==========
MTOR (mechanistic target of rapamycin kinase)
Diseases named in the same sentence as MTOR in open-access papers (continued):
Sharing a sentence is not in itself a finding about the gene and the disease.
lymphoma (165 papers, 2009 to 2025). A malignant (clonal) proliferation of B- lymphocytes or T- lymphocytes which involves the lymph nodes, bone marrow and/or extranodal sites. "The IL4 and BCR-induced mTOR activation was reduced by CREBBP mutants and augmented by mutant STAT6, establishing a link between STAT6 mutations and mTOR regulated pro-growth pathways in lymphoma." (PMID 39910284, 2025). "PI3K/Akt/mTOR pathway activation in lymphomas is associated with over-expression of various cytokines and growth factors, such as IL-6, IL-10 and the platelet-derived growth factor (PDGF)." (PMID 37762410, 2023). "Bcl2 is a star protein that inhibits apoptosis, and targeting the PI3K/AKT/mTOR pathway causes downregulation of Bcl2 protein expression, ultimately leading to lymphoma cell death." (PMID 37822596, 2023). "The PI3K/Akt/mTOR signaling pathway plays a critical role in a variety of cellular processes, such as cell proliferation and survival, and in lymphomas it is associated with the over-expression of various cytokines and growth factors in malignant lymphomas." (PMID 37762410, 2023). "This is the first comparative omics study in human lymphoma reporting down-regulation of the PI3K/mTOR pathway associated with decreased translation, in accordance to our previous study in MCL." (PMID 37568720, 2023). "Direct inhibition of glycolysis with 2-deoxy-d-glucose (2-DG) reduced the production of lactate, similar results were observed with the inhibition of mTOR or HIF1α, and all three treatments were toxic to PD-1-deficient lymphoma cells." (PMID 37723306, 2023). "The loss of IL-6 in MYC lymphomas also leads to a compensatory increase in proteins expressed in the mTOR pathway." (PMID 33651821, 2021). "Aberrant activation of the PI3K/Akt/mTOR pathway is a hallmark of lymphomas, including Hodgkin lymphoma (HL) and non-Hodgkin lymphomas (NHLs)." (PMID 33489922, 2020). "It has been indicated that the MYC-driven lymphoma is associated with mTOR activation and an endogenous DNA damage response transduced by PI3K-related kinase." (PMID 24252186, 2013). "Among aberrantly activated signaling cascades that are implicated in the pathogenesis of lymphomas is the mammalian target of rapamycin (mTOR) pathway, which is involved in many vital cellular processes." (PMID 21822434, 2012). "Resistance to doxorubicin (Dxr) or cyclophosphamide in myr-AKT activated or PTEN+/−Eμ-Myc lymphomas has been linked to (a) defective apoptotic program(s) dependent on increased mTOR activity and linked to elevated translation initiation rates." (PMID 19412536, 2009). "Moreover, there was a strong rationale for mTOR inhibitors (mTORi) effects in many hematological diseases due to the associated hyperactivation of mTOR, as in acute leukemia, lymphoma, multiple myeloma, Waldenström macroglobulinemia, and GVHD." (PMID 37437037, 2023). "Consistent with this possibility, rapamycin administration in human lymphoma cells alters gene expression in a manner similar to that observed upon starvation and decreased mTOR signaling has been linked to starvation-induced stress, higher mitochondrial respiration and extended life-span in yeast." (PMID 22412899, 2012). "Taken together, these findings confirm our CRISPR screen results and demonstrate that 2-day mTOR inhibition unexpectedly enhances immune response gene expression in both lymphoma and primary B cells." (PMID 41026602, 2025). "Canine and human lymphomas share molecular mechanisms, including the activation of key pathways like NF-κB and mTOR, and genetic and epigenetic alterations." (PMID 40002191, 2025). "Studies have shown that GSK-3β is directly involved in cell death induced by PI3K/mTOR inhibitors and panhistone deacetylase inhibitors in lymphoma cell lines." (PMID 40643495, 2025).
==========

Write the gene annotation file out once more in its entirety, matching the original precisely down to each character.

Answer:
MTOR (mechanistic target of rapamycin kinase)
Diseases named in the same sentence as MTOR in open-access papers (continued):
Sharing a sentence is not in itself a finding about the gene and the disease.
lymphoma (165 papers, 2009 to 2025). A malignant (clonal) proliferation of B- lymphocytes or T- lymphocytes which involves the lymph nodes, bone marrow and/or extranodal sites. "The IL4 and BCR-induced mTOR activation was reduced by CREBBP mutants and augmented by mutant STAT6, establishing a link between STAT6 mutations and mTOR regulated pro-growth pathways in lymphoma." (PMID 39910284, 2025). "PI3K/Akt/mTOR pathway activation in lymphomas is associated with over-expression of various cytokines and growth factors, such as IL-6, IL-10 and the platelet-derived growth factor (PDGF)." (PMID 37762410, 2023). "Bcl2 is a star protein that inhibits apoptosis, and targeting the PI3K/AKT/mTOR pathway causes downregulation of Bcl2 protein expression, ultimately leading to lymphoma cell death." (PMID 37822596, 2023). "The PI3K/Akt/mTOR signaling pathway plays a critical role in a variety of cellular processes, such as cell proliferation and survival, and in lymphomas it is associated with the over-expression of various cytokines and growth factors in malignant lymphomas." (PMID 37762410, 2023). "This is the first comparative omics study in human lymphoma reporting down-regulation of the PI3K/mTOR pathway associated with decreased translation, in accordance to our previous study in MCL." (PMID 37568720, 2023). "Direct inhibition of glycolysis with 2-deoxy-d-glucose (2-DG) reduced the production of lactate, similar results were observed with the inhibition of mTOR or HIF1α, and all three treatments were toxic to PD-1-deficient lymphoma cells." (PMID 37723306, 2023). "The loss of IL-6 in MYC lymphomas also leads to a compensatory increase in proteins expressed in the mTOR pathway." (PMID 33651821, 2021). "Aberrant activation of the PI3K/Akt/mTOR pathway is a hallmark of lymphomas, including Hodgkin lymphoma (HL) and non-Hodgkin lymphomas (NHLs)." (PMID 33489922, 2020). "It has been indicated that the MYC-driven lymphoma is associated with mTOR activation and an endogenous DNA damage response transduced by PI3K-related kinase." (PMID 24252186, 2013). "Among aberrantly activated signaling cascades that are implicated in the pathogenesis of lymphomas is the mammalian target of rapamycin (mTOR) pathway, which is involved in many vital cellular processes." (PMID 21822434, 2012). "Resistance to doxorubicin (Dxr) or cyclophosphamide in myr-AKT activated or PTEN+/−Eμ-Myc lymphomas has been linked to (a) defective apoptotic program(s) dependent on increased mTOR activity and linked to elevated translation initiation rates." (PMID 19412536, 2009). "Moreover, there was a strong rationale for mTOR inhibitors (mTORi) effects in many hematological diseases due to the associated hyperactivation of mTOR, as in acute leukemia, lymphoma, multiple myeloma, Waldenström macroglobulinemia, and GVHD." (PMID 37437037, 2023). "Consistent with this possibility, rapamycin administration in human lymphoma cells alters gene expression in a manner similar to that observed upon starvation and decreased mTOR signaling has been linked to starvation-induced stress, higher mitochondrial respiration and extended life-span in yeast." (PMID 22412899, 2012). "Taken together, these findings confirm our CRISPR screen results and demonstrate that 2-day mTOR inhibition unexpectedly enhances immune response gene expression in both lymphoma and primary B cells." (PMID 41026602, 2025). "Canine and human lymphomas share molecular mechanisms, including the activation of key pathways like NF-κB and mTOR, and genetic and epigenetic alterations." (PMID 40002191, 2025). "Studies have shown that GSK-3β is directly involved in cell death induced by PI3K/mTOR inhibitors and panhistone deacetylase inhibitors in lymphoma cell lines." (PMID 40643495, 2025).